Patients with cancer face a serious dilemma during the COVID-19 pandemic, as staying at home could increase their risk of cancer progression, while visiting the hospital for treatment could increase their risk of becoming infected with the virus that causes COVID-19. A new study published in Psycho-Oncology reveals how the pandemic has impacted such patients’ quality of life.
The surveyed-based study, which included 260 patients with stage III and IV cancer undergoing chemotherapy when the pandemic hit, found that patients’ quality of life during the pandemic was significantly lower than that of a reference group of 8,066 patients with stages III and IV cancer before the pandemic.
The differences in perceived quality of life concerned mainly social and cognitive functioning, which were significantly lower in patients during the COVID-19 pandemic. Physical and emotional functioning were similar between the two groups.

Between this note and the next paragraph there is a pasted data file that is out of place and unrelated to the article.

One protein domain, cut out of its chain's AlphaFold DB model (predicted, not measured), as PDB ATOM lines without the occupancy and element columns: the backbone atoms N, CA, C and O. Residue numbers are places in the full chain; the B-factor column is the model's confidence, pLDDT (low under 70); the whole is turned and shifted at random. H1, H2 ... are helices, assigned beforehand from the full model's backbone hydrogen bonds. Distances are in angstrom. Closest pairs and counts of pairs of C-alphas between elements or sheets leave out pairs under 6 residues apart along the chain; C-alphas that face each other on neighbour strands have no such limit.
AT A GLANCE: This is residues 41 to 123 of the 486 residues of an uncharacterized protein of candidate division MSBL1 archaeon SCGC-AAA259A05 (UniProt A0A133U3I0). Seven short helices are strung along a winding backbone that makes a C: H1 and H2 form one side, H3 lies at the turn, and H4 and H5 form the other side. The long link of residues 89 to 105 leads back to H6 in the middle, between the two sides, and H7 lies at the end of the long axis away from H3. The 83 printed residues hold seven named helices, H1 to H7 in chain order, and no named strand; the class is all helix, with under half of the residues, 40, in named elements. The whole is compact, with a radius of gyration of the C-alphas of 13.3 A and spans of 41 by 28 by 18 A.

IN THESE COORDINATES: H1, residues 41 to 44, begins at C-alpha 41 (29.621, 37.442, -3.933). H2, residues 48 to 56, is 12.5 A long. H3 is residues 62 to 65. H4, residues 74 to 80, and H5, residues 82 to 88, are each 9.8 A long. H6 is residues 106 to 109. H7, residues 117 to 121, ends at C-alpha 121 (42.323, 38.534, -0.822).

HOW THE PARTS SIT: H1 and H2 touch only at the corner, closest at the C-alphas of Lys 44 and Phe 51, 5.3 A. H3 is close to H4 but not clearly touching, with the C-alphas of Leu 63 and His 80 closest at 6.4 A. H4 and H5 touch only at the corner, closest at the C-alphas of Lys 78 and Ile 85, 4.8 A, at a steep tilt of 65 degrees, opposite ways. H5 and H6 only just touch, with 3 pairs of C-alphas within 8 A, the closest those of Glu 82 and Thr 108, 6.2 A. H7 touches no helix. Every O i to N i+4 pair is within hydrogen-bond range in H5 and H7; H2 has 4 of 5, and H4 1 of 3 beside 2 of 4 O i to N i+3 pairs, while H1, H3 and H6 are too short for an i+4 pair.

The study revealed that 20% of patients with cancer considered postponing chemotherapy and 5% consider abandoning further cancer treatment during the pandemic, despite a fear of cancer progression.
“During this extraordinary time, cancer patients are facing a war on two fronts having to struggle with the increased risk of COVID-19 morbidity and the risk of cancer progression with possible delays of diagnosis or treatment,” said lead author Magdalena Ciążyńska, PhD, of the Nicolaus Copernicus Multidisciplinary Centre for Oncology and Traumatology, in Poland. “Living with cancer at the time of pandemic does not mean that oncological care must be compromised. The oncology community, despite having to deal with unprecedented challenges in treating patients, at the same time identifies risk factors that deteriorate patients’ quality of life to ensure that their safety and wellbeing are not affected.”